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Deutsche Bank agrees to pay $75 million to settle a lawsuit by Epstein accusers


Deutsche Bank has agreed to pay $75 million to settle a proposed class action lawsuit that accuses the German banking giant of facilitating sex trafficking by Jeffrey Epstein. The disgraced financier died by suicide while in federal custody awaiting trial on sex trafficking charges in 2019. Dozens of Epstein accusers are expected to get payouts. For more on this, we're joined by Wall Street Journal enterprise reporter Khadeeja Safdar. Hi.

KHADEEJA SAFDAR: Hi. Thanks for having me.

FADEL: Thank you for being here. So what did this lawsuit - it was filed last year in New York - accuse Deutsche Bank of doing?

SAFDAR: The lawsuit essentially accused Deutsche Bank of enabling Epstein to recruit and groom hundreds of underage girls and young women by allowing them to use the bank to pay the victims and essentially turning a blind eye when he was paying victims in cash.

FADEL: What's Deutsche Bank saying about this?

SAFDAR: Our understanding is the bank did not admit to wrongdoing as part of the settlement. The bank declined to comment on the terms of the settlement, but emphasized that they have invested more than 4 billion euros to bolster their controls and increase their size of their workforce dedicated to fighting financial crime. And they made the point that they've made considerable progress in recent years to remedy some of the past issues that they've had.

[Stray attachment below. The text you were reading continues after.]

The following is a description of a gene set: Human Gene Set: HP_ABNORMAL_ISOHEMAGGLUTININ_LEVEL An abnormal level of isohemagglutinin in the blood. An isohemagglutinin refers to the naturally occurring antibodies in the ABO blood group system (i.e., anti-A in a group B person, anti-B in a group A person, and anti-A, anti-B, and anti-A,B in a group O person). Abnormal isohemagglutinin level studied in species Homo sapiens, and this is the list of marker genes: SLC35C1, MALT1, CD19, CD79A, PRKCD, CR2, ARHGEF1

FADEL: Now, Epstein accusers, a lot of them have said they did never get justice, right? He died before going to trial. How are they reacting to the proposed settlement right now?

SAFDAR: I'm not sure yet. We actually just broke this news last night, so I haven't gotten a chance to see what the reaction is. So I guess we'll just find out more today and in the weeks ahead.

FADEL: And how much money are accusers expected to get?

SAFDAR: So eligible accusers will receive $75,000 as a minimum. And then depending on the circumstances, they can get a payment of upwards of 5 million.

FADEL: Now, this isn't the only lawsuit that's targeting banks used by Epstein, right?

SAFDAR: You're right. It isn't. The same lawyers - David Boies and Brad Edwards - have also sued JPMorgan. And then the U.S. Virgin Islands filed a similar suit against the bank for facilitating Epstein's sex trafficking ring.

FADEL: Khadeeja Safdar of The Wall Street Journal, thanks for sharing your reporting with us. And we'll continue to watch this.

SAFDAR: Thank you. Transcript provided by NPR, Copyright NPR.